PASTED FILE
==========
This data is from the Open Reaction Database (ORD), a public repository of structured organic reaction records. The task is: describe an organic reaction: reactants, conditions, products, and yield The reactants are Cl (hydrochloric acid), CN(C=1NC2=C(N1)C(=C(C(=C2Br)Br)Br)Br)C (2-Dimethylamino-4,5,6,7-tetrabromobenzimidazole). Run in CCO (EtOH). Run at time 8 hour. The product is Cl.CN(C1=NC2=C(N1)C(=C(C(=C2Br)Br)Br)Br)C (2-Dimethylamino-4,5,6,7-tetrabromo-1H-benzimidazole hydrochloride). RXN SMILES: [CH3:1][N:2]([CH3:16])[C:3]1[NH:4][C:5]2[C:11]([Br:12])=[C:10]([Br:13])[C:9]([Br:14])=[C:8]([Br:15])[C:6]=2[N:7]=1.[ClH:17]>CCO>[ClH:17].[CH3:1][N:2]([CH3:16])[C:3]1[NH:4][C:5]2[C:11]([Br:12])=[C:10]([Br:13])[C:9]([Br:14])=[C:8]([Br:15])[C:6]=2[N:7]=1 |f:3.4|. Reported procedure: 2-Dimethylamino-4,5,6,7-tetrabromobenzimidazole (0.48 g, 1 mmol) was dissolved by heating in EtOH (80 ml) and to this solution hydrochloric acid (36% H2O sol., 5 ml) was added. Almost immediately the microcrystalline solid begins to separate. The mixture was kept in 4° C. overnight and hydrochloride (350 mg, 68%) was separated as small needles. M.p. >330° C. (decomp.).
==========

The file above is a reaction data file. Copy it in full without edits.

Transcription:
This data is from the Open Reaction Database (ORD), a public repository of structured organic reaction records. The task is: describe an organic reaction: reactants, conditions, products, and yield The reactants are Cl (hydrochloric acid), CN(C=1NC2=C(N1)C(=C(C(=C2Br)Br)Br)Br)C (2-Dimethylamino-4,5,6,7-tetrabromobenzimidazole). Run in CCO (EtOH). Run at time 8 hour. The product is Cl.CN(C1=NC2=C(N1)C(=C(C(=C2Br)Br)Br)Br)C (2-Dimethylamino-4,5,6,7-tetrabromo-1H-benzimidazole hydrochloride). RXN SMILES: [CH3:1][N:2]([CH3:16])[C:3]1[NH:4][C:5]2[C:11]([Br:12])=[C:10]([Br:13])[C:9]([Br:14])=[C:8]([Br:15])[C:6]=2[N:7]=1.[ClH:17]>CCO>[ClH:17].[CH3:1][N:2]([CH3:16])[C:3]1[NH:4][C:5]2[C:11]([Br:12])=[C:10]([Br:13])[C:9]([Br:14])=[C:8]([Br:15])[C:6]=2[N:7]=1 |f:3.4|. Reported procedure: 2-Dimethylamino-4,5,6,7-tetrabromobenzimidazole (0.48 g, 1 mmol) was dissolved by heating in EtOH (80 ml) and to this solution hydrochloric acid (36% H2O sol., 5 ml) was added. Almost immediately the microcrystalline solid begins to separate. The mixture was kept in 4° C. overnight and hydrochloride (350 mg, 68%) was separated as small needles. M.p. >330° C. (decomp.).